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Remembering Ploesti
It underscores the importance of liberating America’s potential to produce transportation fuels.

B-24 Liberators hit the Nazi oil refineries at Ploesti, August 1, 1943. (USAF)

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Robert Zubrin

This week marks the 70th anniversary of the U.S. Army Air Corps raid on Ploesti, Romania, one of the most heroic episodes in the history of military aviation.

As a result of the twin victories of the Soviets at Stalingrad and of the British at El Alamein in November 1942, the Germans lost their bids to seize either the oil fields of the Caucasus or those of the Middle East. The fuel resources of the Third Reich were thus drastically limited, with the principal supports being the synthetic-oil facilities at Leuna in central Germany and the Romanian oil fields at Ploesti. If these were knocked out, the Nazis would lose their ability to wage mechanized warfare, and their empire would be doomed to rapid collapse.

General Carl Spaatz, of the U.S. Army Air Corps, was the first high-ranking Allied officer to perceive this German weakness, and he started to push for what became known as “the Oil Plan.” But Spaatz was up against the British — who believed that air power could be used to greatest effect in breaking enemy morale through assaults on cities — as well as other American officers who saw greater merit in hitting targets such as aircraft factories, ball-bearing plants, hydroelectric dams, and transport centers. Going around the normal channels, however, Spaatz managed to gain the direct support of President Roosevelt, who approved his plan to launch one very daring raid on Ploesti.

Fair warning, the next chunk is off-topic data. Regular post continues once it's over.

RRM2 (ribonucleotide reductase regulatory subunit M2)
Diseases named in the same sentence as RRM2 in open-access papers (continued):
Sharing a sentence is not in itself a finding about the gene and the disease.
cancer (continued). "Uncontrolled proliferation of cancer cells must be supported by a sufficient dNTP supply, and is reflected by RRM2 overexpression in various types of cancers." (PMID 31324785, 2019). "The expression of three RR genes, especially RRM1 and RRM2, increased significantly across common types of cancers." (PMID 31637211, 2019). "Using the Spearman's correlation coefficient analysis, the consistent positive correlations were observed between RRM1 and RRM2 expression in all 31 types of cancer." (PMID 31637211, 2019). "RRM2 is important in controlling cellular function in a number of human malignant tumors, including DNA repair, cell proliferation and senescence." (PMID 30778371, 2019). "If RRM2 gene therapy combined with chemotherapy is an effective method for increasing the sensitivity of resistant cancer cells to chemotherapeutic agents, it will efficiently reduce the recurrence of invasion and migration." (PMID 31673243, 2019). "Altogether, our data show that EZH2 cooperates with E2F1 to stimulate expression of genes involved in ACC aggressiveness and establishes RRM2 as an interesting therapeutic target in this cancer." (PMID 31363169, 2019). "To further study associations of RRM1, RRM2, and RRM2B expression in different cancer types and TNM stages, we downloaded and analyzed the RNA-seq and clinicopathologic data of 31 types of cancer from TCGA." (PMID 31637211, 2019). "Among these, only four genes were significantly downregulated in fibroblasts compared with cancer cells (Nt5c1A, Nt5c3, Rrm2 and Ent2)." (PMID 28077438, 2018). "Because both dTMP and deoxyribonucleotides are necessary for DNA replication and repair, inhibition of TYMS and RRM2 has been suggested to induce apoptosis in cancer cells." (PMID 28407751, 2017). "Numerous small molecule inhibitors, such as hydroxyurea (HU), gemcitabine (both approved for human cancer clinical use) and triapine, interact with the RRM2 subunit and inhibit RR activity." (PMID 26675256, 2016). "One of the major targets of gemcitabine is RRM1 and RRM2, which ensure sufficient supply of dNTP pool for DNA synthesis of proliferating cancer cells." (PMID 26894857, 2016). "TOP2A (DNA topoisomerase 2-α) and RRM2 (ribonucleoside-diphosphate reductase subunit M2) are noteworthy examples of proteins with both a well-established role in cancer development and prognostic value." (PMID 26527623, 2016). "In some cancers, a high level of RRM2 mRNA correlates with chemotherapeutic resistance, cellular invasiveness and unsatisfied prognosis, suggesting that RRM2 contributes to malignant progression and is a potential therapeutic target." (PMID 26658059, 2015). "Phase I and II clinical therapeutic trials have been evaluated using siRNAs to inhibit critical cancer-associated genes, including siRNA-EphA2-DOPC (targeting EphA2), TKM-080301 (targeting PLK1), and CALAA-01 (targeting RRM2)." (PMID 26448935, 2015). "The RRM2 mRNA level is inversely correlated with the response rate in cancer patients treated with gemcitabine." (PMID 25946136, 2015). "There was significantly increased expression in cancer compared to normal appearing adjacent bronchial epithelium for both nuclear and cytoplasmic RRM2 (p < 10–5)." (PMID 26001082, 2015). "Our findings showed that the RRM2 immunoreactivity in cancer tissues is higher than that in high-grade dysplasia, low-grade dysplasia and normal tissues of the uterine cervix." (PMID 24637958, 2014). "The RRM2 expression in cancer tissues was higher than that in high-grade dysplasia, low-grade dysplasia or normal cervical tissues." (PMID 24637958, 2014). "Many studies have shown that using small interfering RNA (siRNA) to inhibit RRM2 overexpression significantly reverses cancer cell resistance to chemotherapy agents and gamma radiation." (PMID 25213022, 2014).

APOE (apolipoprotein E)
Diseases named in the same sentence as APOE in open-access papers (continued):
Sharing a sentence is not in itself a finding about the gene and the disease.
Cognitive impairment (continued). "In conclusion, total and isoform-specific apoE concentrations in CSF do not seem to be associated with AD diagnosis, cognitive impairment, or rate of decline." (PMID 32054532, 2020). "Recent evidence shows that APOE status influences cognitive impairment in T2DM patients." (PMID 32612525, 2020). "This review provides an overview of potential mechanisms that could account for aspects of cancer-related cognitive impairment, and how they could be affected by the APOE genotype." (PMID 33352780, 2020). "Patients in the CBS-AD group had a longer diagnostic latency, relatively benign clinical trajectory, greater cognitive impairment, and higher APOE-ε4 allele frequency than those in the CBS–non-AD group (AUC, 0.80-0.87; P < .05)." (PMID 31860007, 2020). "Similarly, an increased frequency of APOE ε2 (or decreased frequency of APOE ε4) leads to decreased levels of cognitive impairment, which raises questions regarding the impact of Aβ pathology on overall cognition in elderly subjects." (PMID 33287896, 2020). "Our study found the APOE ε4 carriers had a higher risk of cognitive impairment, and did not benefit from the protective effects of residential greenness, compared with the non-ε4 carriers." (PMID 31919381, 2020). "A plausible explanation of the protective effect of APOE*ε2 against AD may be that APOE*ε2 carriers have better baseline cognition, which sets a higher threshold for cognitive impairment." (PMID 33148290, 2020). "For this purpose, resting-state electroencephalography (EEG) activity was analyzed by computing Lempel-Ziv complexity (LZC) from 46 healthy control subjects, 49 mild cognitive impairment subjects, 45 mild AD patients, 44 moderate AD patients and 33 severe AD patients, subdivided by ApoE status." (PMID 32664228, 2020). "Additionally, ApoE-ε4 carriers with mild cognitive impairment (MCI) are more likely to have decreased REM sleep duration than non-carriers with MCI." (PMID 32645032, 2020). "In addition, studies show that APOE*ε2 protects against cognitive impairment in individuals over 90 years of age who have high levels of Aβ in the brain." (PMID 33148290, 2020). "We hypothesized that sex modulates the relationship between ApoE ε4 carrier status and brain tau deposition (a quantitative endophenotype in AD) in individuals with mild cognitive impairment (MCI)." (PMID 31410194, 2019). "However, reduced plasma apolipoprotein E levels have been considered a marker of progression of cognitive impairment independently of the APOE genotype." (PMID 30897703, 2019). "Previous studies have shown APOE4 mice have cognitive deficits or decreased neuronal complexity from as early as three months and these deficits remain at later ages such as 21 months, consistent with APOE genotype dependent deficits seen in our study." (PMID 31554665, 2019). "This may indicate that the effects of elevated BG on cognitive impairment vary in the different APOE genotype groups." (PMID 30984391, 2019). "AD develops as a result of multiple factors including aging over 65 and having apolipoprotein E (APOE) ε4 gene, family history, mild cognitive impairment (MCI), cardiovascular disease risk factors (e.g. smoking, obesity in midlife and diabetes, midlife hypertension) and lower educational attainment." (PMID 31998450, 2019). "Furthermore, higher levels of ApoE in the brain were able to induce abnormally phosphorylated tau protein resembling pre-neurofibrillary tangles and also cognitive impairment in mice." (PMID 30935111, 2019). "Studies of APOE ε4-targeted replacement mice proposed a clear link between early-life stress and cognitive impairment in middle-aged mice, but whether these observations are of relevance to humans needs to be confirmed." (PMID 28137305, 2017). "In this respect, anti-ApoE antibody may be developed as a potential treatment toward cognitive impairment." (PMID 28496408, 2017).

So, on August 1, 1943, the U.S. Army Air Corps launched 177 B-24 Liberator bombers from airfields in Benghazi to hit the Romanian oil refineries. Because the round-trip distance to the target and back was over 2,000 miles, no fighter escort was possible, and the bombers came in alone, at treetop level. Waiting for them were over 200 scrambled German fighters and a network of hundreds of defensive positions equipped with 88-millimeter anti-aircraft guns, all manned and ready.

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Seeing this reception committee, the raid’s commander, Brigadier General Uzal Ent, is reported to have said, “If nobody comes back, the results will be worth the cost.”

Assailed by the swarming fighters, the Liberators, flying at altitudes as low as 30 feet, dodged among the refinery smokestacks to deliver their loads while taking fire from flak guns firing down on them from the surrounding hillsides. As the oil tanks exploded, more planes were lost flying through the flames. The havoc on the ground was incredible. In less than half an hour, 40 percent of Ploesti’s capacity was destroyed. But only 89 of the Liberators made it home.

The heavy losses experienced at Ploesti deterred the Americans from trying again — for a while. But by the spring of 1944, the Army Air Corps had the P-51 Mustang, a fighter equipped with drop tanks that gave it the range needed to protect Allied bombers striking targets deep within Germany. With this capability in hand, Spaatz set his sights on Leuna.

At last, the general got his wish. On May 12, 1944, the Army Air Corps struck the Farben synthetic-fuel plants with a devastating 935-bomber attack. With that one raid, the German fuel position collapsed. It was a deathblow to the Reich.



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